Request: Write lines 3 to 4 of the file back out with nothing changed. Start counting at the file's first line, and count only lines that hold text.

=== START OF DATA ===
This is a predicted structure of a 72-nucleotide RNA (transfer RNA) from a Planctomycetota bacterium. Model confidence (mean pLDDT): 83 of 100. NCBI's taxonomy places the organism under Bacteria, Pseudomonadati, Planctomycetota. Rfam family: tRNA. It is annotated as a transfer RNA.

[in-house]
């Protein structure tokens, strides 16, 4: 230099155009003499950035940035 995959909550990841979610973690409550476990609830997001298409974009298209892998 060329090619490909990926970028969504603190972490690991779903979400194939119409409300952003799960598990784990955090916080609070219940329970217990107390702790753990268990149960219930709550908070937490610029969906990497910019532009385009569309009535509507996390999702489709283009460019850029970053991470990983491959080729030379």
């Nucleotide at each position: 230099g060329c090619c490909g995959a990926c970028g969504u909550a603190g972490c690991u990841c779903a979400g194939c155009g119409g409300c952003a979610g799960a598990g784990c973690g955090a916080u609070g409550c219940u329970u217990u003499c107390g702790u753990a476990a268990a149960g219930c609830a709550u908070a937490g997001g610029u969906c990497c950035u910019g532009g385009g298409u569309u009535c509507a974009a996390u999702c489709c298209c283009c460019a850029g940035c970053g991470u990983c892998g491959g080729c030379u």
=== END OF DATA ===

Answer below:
């Protein structure tokens, strides 16, 4: 230099155009003499950035940035 995959909550990841979610973690409550476990609830997001298409974009298209892998 060329090619490909990926970028969504603190972490690991779903979400194939119409409300952003799960598990784990955090916080609070219940329970217990107390702790753990268990149960219930709550908070937490610029969906990497910019532009385009569309009535509507996390999702489709283009460019850029970053991470990983491959080729030379």
């Nucleotide at each position: 230099g060329c090619c490909g995959a990926c970028g969504u909550a603190g972490c690991u990841c779903a979400g194939c155009g119409g409300c952003a979610g799960a598990g784990c973690g955090a916080u609070g409550c219940u329970u217990u003499c107390g702790u753990a476990a268990a149960g219930c609830a709550u908070a937490g997001g610029u969906c990497c950035u910019g532009g385009g298409u569309u009535c509507a974009a996390u999702c489709c298209c283009c460019a850029g940035c970053g991470u990983c892998g491959g080729c030379u």